The Yes of the No
No - look up the word in the dictionary and be told of its negative connotations, how it functions as an interjection that refuses, denies or seeks to cancel out.
No is an utterance that stands in the way of things or that declines to participate. It is a form of obstacle or dampening down like the stubborn voice of the party pooper or killjoy for whom the glass remains half empty, never half full. Or else it expresses nothing but a deficiency or dearth, a lack or absence, the failure of something to materialise. It is the response dreaded by the unrequited lover, the puncture wound by which a proposal gets let down or loses its verve. It is the final call that brings about an end; the cruel cut that nips things in the bud, the blow by which hopes and dreams and fledgling possibilities are dashed and then wither. Functioning as a measurement, it is the marker of that which is nonexistent, missing or simply not allowed. Taken as an instruction or rule, it is the governing voice of restrictive authority that tells us what not to do, which attempts to silence or stop us still in our tracks. Or maybe it is the calling out of the mother whose child’s hand draws too close to the fire. How quickly a term can turn. As a protective intervention no wishes to keep the other from harm’s way, it is an act of care or of responsibility, a pledge, a promise, a commitment made. No stops one flow of action allowing another to develop. It is an interruption based on being able to see an imagined future, the consequences of each individual act. Whilst the yes of surrender can signal the passive and acquiescent acceptance of the seemingly inevitable, no is a defiant gesture of protest that refuses to give up, give in. it is the rally cry of dissent, the declaration that enough is enough, that a line has been crossed. Things have gone too far. The binary logic of opposites collapses in on itself. Here is the yes of the no, through which no allows, opens up or enables things to move forward, to move on. No stalls, taking time (back) to re-think or re-imagine the trajectory of future action. Look up a word in any dictionary but remember that definitions can be irredeemably imprecise, for meaning is rarely still, nor ever wholly certain.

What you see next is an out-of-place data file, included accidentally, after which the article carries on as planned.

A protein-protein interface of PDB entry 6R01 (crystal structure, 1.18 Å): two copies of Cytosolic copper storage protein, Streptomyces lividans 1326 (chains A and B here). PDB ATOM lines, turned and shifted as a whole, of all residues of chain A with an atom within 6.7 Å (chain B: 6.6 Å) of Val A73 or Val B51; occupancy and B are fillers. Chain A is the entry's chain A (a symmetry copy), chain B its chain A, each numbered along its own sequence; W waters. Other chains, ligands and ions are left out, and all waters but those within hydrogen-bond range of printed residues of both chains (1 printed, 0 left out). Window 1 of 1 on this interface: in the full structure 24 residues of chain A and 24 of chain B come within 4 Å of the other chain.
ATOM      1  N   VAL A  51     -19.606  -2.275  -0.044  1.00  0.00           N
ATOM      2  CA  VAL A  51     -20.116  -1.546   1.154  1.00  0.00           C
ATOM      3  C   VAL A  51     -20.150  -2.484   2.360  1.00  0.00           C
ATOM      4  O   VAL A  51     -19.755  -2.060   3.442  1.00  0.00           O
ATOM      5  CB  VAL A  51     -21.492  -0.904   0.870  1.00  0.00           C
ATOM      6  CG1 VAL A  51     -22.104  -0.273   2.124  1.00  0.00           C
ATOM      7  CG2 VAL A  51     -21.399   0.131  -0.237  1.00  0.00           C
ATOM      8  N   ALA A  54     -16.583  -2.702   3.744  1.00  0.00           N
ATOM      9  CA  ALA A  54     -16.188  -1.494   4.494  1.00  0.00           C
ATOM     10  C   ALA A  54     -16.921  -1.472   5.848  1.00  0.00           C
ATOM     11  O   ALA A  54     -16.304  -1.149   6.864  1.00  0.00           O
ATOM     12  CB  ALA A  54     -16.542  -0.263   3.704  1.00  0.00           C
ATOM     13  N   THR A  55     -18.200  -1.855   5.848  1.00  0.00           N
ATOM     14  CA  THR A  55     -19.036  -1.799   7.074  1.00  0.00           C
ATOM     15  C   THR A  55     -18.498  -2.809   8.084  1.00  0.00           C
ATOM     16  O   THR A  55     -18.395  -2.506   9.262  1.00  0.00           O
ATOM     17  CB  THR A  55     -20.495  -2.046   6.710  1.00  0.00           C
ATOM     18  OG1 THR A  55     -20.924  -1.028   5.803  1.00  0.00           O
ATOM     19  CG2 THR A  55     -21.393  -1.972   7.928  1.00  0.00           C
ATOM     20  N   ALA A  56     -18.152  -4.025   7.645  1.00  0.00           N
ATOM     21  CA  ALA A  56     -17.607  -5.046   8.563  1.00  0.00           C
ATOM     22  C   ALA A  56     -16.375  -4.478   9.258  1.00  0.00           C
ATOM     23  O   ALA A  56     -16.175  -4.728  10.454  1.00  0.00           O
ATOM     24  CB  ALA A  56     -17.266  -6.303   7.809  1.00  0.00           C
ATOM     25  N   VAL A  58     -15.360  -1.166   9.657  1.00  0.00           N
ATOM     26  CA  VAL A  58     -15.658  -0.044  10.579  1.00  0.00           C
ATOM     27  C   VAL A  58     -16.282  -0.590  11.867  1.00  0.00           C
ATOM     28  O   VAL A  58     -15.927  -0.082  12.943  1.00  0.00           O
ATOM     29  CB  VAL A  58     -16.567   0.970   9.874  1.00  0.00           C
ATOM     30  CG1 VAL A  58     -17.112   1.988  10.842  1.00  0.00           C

‘The Yes of the No’, extract from Emma Cocker, The Yes of the No, (Sheffield: Site Gallery, 2016), p. 6. The text (previously titled Non) was originally commissioned by Terry O’Connor as a response to the performance Non (2008–2009), part of a Creative Research Fellowship funded by the AHRC (2009–2014).